NaHCO3 (sol)+ 1HCl (aq )–> 1Na Cl (aq)+ H2O (aq) + CO2 (gas)

There is a 1 :1 reaction there are 1 hydrochloric acids to react with 1 magnesium carbonate.

= 1 x 0.0007 moles = 0.0007 moles of acid needed to neutralise the antacid tablet.

Predicted volume of acid = 0.0007 moles divided by 1= this will equal 0.0007 dm cubed

So you shall times this by 1000 to get it in cm cubed 0.7 cm cubed to neutralise the antacid.

The amount of acid to neutralise the antacid shall equal the amount it took to neutralise the calcium carbonate plus the amount it took to neutralise the magnesium carbonate and sodium bicarbonate:

4 + 1.4 + 0.7 = 6.1 cm cubed of acid needed to neutralise the tablet.

Calculations for Bisodol antacid tablet.

Note: This tablet is different to the ones above it has 2 extra carbonate ingredients so it will be different.

Number of moles in each chemical in Boots antacid tablet:

For Calcium carbonate.

Number of moles = 522 mg (0.522g) divided by 100 (RFM) = 0.00522 moles

Number of moles of acid = 2 x 0.00522 moles = 0.01044 moles of acid

Predicted volume of acid needed to neutralise the antacid:

= 0.01044 moles divided by 1= this will equal 0.01044 dm cubed

So you shall times this by 1000 to get it in cm cubed so it shall equal =10.4 4 cm cubed of HCl to neutralise the antacid.

For Magnesium carbonate.

Number of moles = 68 mg (0.068g) divided by 84 (RFM) = 0.00081 moles

Number of moles of acid = 2 x .00081 moles = 0.0016 moles of acid

Predicted volume of acid = 0.0016 moles divided by 1= this will equal 0.0016dm cubed

So you shall times this by 1000 to get it in cm cubed so it shall equal = 1.6 cm cubed to neutralise the antacid.

For Sodium Bicarbonate.

Number of moles = 64 mg (0.064g) divided by 84 (RFM) = 0.00076 moles

Number of moles of acid=1 x 0.00076 moles = 0.00076 moles of acid

This number will be one because the reaction is:

NaHCO3 (sol)+ 1HCl (aq )–> 1Na Cl (aq)+ H2O (aq) + CO2 (gas)

There is a 1: 1 reaction there are 1 hydrochloric acids to react with 1 sodium bicarbonate.

Predicted volume of acid =0.00076 moles / 1= this will equal 0.00076 dm cubed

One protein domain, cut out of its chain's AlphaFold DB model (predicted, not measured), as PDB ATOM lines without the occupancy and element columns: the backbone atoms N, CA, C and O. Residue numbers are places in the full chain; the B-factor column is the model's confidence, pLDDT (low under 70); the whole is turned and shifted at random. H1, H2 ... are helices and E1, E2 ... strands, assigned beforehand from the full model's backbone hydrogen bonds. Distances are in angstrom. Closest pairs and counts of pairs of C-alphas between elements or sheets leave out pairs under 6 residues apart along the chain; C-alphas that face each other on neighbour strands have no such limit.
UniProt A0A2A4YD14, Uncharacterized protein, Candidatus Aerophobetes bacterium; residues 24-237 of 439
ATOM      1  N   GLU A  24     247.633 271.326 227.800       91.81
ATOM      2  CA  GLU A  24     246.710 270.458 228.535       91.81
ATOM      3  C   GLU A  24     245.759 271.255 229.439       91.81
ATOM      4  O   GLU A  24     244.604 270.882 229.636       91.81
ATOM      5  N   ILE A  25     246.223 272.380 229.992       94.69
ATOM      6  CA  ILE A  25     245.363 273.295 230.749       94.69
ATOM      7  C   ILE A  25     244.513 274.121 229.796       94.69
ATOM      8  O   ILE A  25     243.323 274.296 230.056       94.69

So you shall times this by 1000 to get it in cm cubed so it shall equal = 0.76 cm cubed to neutralise the antacid.

The amount of acid to neutralise the antacid =10.44 + 1.6 + 0.76 = 12.8 cm cubed of acid needed to neutralise the tablet.

We needed a list of apparatus to do this experiment. We needed a clamp, a boss, a burette, an indicator, a beaker, goggles, a white tile, a funnel, a conical flask, an indigestion tablet, distilled water, a measuring cylinder, a crusher (grinder), and finally hydrochloric acid. We set it up like this.

In our preliminary work we used the Superdrug indigestion tablet for our experiment. We first put the indigestion tablet into the crusher and crushed it, we did not have to crush it was optional. Once it was crushed we put it in a conical flask with 100ml of distilled water and a choice of indicator, we used five drops of universal indicator, which made the solution purple, for our preliminary work. We than took a clamp and attached a boss to it, which would than be attached to a 50cm-cubed burette. Next, we took 1m-hydrochloric acid and put it in a beaker instead of straight into the burette, for safety. To be a bit safer we put the clamp, with the burette, on to a stool so it was at eye-level and than put a funnel on the top of the burette, filling it up with hydrochloric acid. We put the clamp back on to the table, with a whit tile underneath and the conical flask. We had to make sure we were comfortably sitting down, although in most chemistry experiments we are expected to stand and do it. Than we let the hydrochloric acid slowly drip into the conical flask, whilst stirring it at the same time until the solution turned yellow, acidic.

We did the same experiment three times with the same tablet and recorded our results in a table.

Experiment 1

Experiment 2

Experiment 3

Average

Start

0cm-cubed

0 cm-cubed

0 cm-cubed

0cm-cubed

Finish

7.2cm-cubed

7.5cm-cubed

9.35cm-cubed

8.02cm-cubed

Titration

7.2cm-cubed

7.5cm-cubed

9.35cm-cubed

8.02cm-cubed

So in the first experiment it took 7.2cm-cubed of 1m-hydrochloric acid to neutralise the solution, in the second it took 7.5cm-cubed, and in the final experiment it took 9.35cm-cubed of hydrochloric acid.

To make sure that the experiment was perfectly safe we had to wear safety goggles, so that hydrochloric acid would not splash in our eyes, whilst stirring the solution. We will make sure that all bags and stools are neatly placed under the tables. We always used the funnel when pouring the hydrochloric acid in the burette and made sure that it was at eye level.

To ensure a fair test I will keep all the variables the same apart from the one I am testing. This variable is the titration of hydrochloric acid. I am finding out how much hydrochloric acid it takes to neutralise an indigestion tablet.

The Variables are: the temperature of water, volume of acid, type of acid, concentration of acid, mass of indigestion tablet, and the size/shape of indigestion tablet.

I could make the experiment a lot more accurate and fair if we had done it by using data logging, with a magnetic stirrer.